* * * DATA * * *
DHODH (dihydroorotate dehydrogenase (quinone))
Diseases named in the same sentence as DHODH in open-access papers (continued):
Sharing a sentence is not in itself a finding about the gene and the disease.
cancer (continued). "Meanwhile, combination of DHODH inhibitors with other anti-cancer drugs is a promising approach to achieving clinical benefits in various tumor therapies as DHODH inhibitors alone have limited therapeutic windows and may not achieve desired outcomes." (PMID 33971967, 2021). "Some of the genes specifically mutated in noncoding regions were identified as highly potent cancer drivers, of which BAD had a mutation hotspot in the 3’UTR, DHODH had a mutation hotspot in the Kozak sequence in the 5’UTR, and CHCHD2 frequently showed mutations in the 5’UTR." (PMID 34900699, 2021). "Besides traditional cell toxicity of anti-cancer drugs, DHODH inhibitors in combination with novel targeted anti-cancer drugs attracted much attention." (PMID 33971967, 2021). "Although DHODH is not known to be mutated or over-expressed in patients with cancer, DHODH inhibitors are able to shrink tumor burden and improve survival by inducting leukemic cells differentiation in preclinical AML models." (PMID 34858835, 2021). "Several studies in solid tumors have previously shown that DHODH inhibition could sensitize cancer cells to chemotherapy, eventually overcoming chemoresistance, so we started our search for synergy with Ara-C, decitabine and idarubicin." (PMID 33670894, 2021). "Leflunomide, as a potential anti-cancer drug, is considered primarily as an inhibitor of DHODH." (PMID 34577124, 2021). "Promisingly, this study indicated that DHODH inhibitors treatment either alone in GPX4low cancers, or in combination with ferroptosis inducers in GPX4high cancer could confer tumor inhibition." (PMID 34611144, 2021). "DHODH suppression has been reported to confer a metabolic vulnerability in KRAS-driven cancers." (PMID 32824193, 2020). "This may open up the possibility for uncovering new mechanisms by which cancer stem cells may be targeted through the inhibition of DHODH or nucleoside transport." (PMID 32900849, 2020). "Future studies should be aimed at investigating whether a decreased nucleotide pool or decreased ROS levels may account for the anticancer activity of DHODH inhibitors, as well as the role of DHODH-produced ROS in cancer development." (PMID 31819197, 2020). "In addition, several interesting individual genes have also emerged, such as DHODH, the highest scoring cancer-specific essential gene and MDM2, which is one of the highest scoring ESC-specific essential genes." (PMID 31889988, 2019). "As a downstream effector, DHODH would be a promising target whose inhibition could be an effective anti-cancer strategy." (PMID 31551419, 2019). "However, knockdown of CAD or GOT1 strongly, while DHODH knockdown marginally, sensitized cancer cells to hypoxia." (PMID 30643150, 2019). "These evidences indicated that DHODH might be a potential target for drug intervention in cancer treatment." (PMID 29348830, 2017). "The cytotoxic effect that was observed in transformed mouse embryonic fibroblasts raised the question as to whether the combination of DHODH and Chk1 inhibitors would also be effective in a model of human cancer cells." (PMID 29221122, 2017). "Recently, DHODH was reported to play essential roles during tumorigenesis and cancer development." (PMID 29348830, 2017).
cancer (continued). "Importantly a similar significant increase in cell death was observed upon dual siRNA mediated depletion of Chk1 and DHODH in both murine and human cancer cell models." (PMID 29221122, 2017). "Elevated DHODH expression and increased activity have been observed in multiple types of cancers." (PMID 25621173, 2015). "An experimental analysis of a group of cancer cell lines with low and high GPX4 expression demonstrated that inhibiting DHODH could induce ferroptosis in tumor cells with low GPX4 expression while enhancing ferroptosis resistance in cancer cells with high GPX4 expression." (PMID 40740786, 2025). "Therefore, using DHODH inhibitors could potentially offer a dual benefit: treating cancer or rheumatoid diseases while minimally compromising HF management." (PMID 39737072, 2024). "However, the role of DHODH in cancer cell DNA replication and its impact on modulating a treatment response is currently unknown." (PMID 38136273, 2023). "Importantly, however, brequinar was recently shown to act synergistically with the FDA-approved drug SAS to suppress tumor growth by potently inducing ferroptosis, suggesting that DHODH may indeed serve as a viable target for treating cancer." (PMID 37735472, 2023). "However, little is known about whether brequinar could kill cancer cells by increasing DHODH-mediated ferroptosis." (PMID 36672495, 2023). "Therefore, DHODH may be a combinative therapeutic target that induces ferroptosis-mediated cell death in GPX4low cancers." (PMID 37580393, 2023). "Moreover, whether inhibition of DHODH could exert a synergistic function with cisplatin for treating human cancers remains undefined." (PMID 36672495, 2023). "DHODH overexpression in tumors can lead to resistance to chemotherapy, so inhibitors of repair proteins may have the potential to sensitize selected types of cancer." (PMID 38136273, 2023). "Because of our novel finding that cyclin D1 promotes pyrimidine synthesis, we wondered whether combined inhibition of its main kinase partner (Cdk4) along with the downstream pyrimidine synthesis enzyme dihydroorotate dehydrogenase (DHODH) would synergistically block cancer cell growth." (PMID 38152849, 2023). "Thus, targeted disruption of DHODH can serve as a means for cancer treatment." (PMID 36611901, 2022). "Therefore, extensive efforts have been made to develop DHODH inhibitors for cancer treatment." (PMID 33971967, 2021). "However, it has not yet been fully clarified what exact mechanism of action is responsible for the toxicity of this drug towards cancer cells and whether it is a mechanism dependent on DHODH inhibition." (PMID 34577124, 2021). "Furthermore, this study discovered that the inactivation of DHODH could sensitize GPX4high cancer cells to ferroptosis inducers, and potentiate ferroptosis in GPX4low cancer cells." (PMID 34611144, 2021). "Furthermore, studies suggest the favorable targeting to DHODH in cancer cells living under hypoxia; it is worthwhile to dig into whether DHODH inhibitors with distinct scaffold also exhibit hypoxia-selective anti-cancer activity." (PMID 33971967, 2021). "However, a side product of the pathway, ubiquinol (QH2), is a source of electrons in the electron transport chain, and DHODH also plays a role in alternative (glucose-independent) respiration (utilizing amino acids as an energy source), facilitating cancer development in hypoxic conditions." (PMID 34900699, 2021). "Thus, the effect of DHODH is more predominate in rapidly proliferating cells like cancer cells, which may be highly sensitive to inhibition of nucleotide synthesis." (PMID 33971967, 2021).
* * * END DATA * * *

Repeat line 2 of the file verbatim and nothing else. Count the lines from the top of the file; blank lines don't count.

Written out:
Diseases named in the same sentence as DHODH in open-access papers (continued):